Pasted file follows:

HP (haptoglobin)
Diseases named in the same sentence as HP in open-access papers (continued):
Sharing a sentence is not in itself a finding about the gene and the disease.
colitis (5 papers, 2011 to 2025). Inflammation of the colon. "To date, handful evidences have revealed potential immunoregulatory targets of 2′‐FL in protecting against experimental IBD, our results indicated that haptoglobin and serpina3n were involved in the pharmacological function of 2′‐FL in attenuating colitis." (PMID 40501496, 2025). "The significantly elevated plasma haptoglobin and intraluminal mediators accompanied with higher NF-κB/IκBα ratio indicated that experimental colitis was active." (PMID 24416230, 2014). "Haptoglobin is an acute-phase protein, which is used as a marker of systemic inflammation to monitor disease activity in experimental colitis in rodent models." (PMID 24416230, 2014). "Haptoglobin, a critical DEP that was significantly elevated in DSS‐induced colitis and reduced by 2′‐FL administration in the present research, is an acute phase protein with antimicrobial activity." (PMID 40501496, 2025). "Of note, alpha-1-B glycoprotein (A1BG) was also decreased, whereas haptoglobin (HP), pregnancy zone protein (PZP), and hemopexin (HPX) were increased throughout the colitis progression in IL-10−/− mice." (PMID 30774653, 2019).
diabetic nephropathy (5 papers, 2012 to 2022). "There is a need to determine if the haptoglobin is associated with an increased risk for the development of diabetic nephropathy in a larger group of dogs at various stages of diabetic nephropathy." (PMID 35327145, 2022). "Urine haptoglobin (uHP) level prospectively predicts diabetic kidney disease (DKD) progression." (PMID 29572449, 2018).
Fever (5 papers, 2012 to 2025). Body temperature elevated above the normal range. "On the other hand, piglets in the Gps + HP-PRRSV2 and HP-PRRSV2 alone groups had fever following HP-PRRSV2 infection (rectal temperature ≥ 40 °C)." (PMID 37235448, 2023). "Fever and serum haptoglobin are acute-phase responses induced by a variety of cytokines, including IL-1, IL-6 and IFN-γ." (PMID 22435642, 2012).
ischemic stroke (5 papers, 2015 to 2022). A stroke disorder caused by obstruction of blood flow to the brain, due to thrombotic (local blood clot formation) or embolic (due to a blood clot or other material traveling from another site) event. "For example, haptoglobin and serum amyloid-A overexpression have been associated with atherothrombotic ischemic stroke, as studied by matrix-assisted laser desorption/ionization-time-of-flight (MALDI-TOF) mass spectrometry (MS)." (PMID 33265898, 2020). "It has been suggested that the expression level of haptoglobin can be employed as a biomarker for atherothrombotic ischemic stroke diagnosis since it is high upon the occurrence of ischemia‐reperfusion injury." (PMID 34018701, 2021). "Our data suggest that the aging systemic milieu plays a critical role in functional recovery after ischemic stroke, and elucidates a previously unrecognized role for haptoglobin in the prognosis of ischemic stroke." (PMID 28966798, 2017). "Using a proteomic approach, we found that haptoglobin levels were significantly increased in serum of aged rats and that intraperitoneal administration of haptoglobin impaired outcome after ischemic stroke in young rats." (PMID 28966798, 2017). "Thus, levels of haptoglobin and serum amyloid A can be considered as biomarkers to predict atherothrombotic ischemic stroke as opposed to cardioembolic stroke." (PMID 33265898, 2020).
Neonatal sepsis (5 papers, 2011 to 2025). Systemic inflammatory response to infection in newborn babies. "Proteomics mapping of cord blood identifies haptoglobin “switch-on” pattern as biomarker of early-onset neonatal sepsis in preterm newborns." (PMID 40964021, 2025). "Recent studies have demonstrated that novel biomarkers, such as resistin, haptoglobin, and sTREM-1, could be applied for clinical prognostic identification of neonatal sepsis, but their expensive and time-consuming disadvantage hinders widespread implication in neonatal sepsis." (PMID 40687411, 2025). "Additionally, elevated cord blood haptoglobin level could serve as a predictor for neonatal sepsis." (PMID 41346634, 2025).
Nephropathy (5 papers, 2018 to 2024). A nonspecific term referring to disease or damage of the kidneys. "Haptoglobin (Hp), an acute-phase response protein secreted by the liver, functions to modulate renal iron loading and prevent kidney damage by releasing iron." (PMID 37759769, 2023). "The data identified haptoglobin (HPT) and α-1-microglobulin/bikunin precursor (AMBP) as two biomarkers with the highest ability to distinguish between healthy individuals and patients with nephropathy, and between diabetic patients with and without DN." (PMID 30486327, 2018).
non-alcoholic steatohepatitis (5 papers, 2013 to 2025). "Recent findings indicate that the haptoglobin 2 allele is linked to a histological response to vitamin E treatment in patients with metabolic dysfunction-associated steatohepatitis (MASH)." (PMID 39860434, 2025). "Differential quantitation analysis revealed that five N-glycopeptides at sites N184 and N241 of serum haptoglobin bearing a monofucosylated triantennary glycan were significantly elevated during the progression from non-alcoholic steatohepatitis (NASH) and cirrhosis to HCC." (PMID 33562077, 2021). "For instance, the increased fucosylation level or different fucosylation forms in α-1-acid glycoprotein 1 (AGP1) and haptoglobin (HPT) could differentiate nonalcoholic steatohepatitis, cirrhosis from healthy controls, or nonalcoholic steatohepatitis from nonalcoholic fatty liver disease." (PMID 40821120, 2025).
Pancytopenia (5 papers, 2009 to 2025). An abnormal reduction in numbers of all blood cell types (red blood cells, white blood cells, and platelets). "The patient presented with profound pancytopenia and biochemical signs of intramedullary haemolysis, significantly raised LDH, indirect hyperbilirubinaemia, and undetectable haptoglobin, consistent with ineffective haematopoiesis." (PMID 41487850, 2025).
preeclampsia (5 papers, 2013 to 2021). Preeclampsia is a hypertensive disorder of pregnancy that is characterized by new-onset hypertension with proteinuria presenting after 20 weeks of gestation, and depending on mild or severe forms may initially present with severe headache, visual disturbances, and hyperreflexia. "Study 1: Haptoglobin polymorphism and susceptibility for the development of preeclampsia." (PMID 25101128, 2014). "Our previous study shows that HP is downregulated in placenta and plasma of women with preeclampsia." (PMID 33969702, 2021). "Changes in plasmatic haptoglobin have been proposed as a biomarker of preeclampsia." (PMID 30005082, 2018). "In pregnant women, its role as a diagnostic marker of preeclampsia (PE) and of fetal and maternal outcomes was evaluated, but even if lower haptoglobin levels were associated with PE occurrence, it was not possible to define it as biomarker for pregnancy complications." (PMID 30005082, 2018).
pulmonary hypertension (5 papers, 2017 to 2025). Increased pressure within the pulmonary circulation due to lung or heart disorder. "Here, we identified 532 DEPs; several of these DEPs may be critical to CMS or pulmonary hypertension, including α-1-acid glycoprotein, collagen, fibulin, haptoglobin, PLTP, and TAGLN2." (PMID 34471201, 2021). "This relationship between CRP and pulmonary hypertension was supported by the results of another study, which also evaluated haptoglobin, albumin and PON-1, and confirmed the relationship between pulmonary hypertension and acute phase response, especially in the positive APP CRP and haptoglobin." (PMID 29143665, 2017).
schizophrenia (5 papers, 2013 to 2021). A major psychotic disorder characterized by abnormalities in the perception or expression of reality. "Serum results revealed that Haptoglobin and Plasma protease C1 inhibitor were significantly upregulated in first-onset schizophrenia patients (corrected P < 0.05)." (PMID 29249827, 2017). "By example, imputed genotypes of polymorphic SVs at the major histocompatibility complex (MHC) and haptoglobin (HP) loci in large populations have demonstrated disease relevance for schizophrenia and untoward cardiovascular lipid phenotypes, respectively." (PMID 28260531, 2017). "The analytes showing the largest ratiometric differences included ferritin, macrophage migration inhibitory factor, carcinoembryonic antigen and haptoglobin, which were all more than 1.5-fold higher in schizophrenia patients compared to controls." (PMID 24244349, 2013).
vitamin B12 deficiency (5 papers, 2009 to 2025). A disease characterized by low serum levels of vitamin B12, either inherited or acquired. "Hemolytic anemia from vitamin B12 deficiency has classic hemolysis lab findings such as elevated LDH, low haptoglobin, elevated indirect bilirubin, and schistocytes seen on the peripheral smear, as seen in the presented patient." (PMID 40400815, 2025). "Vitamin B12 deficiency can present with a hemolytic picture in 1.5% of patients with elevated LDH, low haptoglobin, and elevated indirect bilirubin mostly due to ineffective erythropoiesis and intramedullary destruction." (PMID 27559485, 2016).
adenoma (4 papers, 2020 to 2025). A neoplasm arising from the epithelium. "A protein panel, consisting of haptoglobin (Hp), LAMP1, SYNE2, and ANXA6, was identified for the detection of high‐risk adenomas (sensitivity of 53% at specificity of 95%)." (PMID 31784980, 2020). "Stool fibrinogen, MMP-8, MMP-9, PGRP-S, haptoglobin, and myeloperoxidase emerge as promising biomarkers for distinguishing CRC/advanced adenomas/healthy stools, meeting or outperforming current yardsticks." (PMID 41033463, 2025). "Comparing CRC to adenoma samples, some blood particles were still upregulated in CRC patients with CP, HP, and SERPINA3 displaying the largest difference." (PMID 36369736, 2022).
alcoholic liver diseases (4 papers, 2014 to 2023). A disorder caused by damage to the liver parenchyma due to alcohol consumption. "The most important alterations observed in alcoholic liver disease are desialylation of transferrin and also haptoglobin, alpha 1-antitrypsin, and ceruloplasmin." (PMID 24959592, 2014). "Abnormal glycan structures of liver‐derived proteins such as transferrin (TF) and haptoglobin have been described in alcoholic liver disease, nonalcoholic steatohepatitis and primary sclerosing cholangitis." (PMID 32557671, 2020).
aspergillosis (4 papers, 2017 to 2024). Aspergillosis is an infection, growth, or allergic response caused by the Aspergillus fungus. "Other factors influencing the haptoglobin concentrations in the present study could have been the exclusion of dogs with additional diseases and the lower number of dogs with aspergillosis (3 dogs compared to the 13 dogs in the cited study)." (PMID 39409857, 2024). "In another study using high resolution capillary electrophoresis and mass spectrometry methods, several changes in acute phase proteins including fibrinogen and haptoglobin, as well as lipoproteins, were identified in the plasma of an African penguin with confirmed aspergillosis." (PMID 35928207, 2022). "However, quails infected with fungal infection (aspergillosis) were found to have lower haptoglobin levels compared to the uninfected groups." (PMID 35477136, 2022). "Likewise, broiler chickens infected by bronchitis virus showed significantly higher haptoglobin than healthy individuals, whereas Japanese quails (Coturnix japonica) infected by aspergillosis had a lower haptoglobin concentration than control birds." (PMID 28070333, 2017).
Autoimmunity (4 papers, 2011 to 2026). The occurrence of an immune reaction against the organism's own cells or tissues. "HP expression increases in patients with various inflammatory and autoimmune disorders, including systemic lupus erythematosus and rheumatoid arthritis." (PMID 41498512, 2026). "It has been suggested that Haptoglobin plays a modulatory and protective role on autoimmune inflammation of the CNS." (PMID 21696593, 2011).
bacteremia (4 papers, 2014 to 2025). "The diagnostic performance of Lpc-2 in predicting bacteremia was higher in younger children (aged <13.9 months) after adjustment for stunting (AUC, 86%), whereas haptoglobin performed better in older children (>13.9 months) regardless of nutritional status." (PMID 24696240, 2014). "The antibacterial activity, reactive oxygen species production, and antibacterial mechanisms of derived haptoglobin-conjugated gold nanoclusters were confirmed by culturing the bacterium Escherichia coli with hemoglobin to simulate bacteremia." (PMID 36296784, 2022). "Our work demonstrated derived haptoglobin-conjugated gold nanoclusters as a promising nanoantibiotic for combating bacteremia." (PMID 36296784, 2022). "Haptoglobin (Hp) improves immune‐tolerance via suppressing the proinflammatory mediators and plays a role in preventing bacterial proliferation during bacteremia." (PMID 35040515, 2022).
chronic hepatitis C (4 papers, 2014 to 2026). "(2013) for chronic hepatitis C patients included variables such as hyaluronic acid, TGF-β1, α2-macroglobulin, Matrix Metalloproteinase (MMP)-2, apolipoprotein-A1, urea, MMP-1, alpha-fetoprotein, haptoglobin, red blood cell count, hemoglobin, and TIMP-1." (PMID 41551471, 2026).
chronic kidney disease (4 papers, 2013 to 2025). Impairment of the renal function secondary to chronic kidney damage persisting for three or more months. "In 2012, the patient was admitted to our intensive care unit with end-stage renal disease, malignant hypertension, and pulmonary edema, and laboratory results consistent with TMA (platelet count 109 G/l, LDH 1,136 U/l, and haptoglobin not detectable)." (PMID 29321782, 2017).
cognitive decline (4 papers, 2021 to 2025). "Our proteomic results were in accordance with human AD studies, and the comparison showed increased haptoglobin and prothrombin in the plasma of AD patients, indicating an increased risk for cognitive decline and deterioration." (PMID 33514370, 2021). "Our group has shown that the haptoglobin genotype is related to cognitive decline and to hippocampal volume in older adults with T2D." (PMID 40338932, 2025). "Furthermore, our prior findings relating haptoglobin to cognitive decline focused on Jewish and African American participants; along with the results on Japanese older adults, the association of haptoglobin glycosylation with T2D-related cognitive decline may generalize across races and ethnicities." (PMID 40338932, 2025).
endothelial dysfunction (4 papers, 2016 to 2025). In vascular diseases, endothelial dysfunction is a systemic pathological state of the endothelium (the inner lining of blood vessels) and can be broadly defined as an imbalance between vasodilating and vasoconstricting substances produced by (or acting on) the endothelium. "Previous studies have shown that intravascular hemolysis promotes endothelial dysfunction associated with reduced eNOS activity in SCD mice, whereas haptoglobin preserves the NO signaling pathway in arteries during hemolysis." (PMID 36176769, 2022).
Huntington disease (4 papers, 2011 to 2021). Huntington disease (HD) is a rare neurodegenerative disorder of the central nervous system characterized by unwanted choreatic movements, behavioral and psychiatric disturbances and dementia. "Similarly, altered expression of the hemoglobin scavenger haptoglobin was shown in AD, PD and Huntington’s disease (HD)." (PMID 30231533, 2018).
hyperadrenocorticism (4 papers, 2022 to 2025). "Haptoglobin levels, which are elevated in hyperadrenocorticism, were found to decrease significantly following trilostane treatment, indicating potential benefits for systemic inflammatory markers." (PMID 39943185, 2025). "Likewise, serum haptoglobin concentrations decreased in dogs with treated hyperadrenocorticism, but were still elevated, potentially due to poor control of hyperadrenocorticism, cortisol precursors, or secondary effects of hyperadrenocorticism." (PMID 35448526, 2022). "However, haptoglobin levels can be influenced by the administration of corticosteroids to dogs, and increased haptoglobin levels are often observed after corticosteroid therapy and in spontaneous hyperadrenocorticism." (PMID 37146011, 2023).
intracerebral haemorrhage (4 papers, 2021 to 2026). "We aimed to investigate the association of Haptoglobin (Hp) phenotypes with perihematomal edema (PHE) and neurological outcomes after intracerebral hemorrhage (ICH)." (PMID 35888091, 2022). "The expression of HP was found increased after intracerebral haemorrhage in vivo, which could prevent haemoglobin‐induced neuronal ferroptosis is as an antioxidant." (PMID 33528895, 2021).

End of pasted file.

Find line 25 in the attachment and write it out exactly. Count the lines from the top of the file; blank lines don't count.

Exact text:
Huntington disease (4 papers, 2011 to 2021). Huntington disease (HD) is a rare neurodegenerative disorder of the central nervous system characterized by unwanted choreatic movements, behavioral and psychiatric disturbances and dementia. "Similarly, altered expression of the hemoglobin scavenger haptoglobin was shown in AD, PD and Huntington’s disease (HD)." (PMID 30231533, 2018).